Here's the news: It doesn't matter how much content Massive crams into its next flu-based third-person grinder, the playerbase will chew through it twice as fast as the developer expects, and then the Reddit wailing will begin. The best solution to this conundrum is one that The Division has already toyed with: some amount of procedurally generated mission design. The Underground mode which was added to the first game ended up being kinda undercooked, but for my germ-ridden dollars it was still fun and had a huge amount of potential. If Massive can massively expand on the concept, it could solve a lot of issues with replayability. Better still, enable a mission-designer mode so we can create and share our own enclosed levels. That kind of feature could put The Division 2 over the top. —Tim Clark

An instanced open world 

While I don’t want The Division’s next open world to be crowded with hundreds or players, I’d love to see instanced PvE areas come to the sequel. I want to see the entirety of the city come to life, in part with the introduction of instanced zones where you can run into other mob-killing, loot-hunting agents. Such a change would make public events a possibility, though I’d hope they wouldn’t become the same crutch they’ve become in Destiny 2. —James Davenport

Fix the fashion 

After the events of the first game, I think The Division 2 is ready to inch closer to true post-apocalyptic fashion. If I were quarantined in a small section of a big city brimming with metal and rubber, I would’ve made spiked tire shoulder pads a few weeks in. I’m not saying The Division 2 needs to go full Mad Max quite yet, but I’m dying for a better way to express my character beyond the confines of L.L. Bean’s winter catalog. —James Davenport

Borrow from Borderlands 

Having seen how James dresses, I'm not convinced by his anti-hikingwear screed. But I do think The Division 2 can afford to make some of its designs a little more outre, particularly when it comes to loot. The best thing about Borderlands was the sheer diversity of guns you could find, and the weirdo combination of perks that led to hilariously over- (and under) powered combinations. The Division's unique weapons have largely erred to much on the side of safety, both in terms of form and function, and I think gear could generally do with a greater injection of randomness to make true god rolls more exciting and obvious. Also: add a portable flamethrower please.—Tim Clark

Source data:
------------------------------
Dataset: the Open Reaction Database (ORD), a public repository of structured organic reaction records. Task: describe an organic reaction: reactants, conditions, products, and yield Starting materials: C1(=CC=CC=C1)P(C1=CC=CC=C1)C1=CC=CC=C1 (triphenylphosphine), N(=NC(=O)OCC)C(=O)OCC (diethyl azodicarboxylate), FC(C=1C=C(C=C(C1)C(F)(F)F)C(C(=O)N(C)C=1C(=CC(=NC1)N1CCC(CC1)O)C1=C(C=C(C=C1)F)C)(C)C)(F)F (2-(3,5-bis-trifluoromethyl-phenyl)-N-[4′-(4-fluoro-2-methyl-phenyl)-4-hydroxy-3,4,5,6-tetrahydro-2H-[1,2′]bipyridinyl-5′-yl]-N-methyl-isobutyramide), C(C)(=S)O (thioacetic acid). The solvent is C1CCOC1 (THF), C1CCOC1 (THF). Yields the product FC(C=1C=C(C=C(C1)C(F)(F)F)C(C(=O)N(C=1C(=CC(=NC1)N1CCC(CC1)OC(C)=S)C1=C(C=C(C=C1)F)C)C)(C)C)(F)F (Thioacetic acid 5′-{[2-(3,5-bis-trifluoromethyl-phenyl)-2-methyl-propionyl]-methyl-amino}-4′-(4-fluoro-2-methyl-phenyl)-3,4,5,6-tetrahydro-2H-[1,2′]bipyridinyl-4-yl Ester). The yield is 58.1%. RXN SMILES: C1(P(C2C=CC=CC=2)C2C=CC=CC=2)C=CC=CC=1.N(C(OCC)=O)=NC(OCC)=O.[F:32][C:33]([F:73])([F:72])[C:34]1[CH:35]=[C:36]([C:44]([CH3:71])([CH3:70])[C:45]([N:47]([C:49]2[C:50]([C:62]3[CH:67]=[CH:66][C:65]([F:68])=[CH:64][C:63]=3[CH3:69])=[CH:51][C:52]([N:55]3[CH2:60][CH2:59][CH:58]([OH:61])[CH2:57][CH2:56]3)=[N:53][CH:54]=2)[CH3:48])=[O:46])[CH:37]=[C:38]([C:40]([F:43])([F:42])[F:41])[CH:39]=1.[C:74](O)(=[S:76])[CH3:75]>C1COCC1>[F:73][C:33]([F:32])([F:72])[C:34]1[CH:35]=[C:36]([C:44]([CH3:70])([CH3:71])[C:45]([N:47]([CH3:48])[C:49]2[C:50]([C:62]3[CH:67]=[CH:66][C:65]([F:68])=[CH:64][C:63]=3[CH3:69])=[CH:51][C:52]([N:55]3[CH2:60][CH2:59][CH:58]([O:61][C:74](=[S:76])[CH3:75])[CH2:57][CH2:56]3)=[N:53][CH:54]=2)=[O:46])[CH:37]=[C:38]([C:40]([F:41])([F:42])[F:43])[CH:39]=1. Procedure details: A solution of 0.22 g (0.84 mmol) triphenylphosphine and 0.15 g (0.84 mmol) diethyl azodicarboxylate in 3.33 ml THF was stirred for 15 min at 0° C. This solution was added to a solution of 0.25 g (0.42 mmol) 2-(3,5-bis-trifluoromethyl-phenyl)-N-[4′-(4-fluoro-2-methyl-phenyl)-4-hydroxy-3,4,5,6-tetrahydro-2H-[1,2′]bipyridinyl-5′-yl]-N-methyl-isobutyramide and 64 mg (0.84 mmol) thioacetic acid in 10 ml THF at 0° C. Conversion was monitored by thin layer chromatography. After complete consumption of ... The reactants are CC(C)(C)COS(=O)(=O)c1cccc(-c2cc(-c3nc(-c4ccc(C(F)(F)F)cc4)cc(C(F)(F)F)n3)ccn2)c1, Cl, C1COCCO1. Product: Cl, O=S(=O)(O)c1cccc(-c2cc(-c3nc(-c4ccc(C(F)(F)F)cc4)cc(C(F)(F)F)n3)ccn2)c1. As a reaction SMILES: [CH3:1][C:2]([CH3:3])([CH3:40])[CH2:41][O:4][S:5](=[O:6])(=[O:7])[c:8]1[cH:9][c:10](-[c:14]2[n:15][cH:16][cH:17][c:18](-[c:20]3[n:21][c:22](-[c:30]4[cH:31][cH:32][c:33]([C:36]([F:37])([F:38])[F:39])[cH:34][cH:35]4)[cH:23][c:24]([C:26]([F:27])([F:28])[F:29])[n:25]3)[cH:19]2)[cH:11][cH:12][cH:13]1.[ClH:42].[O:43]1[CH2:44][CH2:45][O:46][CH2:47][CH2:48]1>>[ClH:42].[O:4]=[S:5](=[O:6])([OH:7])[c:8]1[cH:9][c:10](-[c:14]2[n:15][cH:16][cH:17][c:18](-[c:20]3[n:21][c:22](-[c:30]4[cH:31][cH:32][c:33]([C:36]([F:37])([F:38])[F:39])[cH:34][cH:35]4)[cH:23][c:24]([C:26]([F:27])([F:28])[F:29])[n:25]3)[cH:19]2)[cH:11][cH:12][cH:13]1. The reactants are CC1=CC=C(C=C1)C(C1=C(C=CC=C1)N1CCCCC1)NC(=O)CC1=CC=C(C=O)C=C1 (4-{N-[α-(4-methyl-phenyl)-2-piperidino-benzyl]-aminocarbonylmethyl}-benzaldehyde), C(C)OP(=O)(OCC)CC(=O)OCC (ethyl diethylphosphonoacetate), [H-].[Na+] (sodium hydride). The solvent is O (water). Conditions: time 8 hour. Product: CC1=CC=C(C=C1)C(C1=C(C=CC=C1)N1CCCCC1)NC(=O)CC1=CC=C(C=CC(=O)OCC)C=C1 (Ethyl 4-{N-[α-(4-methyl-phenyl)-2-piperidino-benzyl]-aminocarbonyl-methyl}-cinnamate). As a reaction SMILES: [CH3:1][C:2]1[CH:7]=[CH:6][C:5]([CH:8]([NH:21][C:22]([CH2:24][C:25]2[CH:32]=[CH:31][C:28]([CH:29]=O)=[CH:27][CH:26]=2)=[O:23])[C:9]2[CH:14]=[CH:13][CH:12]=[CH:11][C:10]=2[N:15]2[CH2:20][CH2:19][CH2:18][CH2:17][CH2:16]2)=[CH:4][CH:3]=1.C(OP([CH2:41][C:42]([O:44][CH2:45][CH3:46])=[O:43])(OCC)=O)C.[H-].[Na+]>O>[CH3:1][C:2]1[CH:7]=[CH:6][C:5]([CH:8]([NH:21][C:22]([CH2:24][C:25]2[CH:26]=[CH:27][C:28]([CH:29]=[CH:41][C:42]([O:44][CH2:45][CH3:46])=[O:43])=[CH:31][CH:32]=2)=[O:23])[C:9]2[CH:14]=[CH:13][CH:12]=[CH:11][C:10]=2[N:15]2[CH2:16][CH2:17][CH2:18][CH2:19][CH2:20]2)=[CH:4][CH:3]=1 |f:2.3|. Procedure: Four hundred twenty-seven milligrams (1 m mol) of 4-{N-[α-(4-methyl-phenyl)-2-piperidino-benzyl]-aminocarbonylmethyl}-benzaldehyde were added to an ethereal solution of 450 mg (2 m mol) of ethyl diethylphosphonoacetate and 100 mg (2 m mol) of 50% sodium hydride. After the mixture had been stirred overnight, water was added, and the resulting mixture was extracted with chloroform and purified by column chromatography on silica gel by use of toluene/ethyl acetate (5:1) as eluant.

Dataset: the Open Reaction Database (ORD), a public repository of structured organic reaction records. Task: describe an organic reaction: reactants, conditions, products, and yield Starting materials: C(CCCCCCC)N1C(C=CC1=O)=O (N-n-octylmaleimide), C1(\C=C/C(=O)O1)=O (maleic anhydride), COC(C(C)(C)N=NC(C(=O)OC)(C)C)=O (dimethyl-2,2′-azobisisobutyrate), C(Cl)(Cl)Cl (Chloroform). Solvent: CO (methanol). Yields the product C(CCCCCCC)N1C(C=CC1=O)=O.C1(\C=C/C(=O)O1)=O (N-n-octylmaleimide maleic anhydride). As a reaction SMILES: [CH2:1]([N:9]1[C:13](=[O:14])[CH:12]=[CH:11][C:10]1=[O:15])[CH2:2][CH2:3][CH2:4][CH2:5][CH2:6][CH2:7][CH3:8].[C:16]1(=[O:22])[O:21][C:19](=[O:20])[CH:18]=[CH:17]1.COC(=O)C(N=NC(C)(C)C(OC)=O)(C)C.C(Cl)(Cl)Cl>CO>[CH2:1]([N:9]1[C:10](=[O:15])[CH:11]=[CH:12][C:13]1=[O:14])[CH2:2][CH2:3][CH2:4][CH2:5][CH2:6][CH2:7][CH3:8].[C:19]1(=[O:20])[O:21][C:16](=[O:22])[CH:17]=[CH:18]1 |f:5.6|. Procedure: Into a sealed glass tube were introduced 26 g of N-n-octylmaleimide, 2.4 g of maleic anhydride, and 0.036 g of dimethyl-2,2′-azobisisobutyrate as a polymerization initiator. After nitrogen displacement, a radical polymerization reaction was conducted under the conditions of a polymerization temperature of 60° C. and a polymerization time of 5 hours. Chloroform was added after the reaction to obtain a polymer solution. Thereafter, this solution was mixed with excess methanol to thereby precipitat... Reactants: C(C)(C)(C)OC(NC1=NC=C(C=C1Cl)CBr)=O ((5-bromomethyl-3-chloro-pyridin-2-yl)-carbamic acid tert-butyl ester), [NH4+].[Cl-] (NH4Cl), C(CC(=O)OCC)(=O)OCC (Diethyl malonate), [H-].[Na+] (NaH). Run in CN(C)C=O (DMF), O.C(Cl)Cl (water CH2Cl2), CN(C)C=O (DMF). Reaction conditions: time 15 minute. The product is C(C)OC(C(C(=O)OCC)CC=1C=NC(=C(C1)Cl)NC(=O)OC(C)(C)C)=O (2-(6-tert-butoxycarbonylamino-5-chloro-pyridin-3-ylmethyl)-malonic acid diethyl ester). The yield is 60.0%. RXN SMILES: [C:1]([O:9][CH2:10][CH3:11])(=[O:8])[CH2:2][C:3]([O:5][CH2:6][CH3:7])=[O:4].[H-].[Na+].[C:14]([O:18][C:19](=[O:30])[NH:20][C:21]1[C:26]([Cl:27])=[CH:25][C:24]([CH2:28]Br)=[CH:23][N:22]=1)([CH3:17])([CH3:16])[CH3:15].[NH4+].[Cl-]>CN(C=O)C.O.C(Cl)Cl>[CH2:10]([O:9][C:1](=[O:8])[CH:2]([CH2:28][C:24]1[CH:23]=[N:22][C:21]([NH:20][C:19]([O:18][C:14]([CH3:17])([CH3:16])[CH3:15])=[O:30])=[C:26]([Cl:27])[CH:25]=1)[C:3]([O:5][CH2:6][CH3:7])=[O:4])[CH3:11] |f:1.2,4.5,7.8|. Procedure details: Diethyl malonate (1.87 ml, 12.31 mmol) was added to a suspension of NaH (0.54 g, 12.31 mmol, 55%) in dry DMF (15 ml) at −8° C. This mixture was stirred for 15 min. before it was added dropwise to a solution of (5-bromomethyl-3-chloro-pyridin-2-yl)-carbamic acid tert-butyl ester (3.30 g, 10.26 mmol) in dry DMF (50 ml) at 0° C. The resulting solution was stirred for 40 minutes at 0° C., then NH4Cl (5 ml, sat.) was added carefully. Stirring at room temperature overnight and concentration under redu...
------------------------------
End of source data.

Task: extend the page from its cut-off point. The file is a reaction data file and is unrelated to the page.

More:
Separate PvE and PvP gear tuning 

Sure, it's nice to confidently step into a PvP arena with a full Classified set from boots to brains, but undergeared opponents would tiredly AFK for their inevitable defeat. Flavors-of-the-month and optimal DPS builds are the norm for number-crunchy games such as The Division, so let's tweak the pursuit of ever-stronger loot in The Division 2 with separate checks for PvP and PvE activities. You'll still enjoy your blink-and-gone Predator bleed when deleting poor Incursion bosses—the potential for broken PvE builds is one of the first game’s unique draws (looking at you, Destiny 2)—but perhaps a dialed-back version of Classified stats would better shape a skill-based take on PvP. —Omri Petitte

The obligatory battle royale mode 

It wouldn’t be for me, but imagine a battle royale mode that lets players bring in their loot with them (scaled of course) to duke it out with 99 or so other players. Maybe populate the map with some elite mobs, hot spots for new loot (that you can take out of the match with you), and I think there’s good potential to cash in on a big trend while leaving a distinct looter shooter mark on the genre. —James Davenport

Don't dump The Division 1 entirely 

My counterpoint to the moving away from Manhattan completely is look what happened when Bungie left the first Destiny behind for the sequel. It effectively tossed out the alien baby with the bathwater, meaning Destiny 2 had a much bigger content gap to fill than ought to have been necessary. I'd like The Division 2 to add two new cities onto the existing one—maybe one in Europe and one in Africa—but largely retain the modes and missions from the original. The model here should be how WoW handles expansions. Starting from scratch would be a serious mistake.—Tim Clark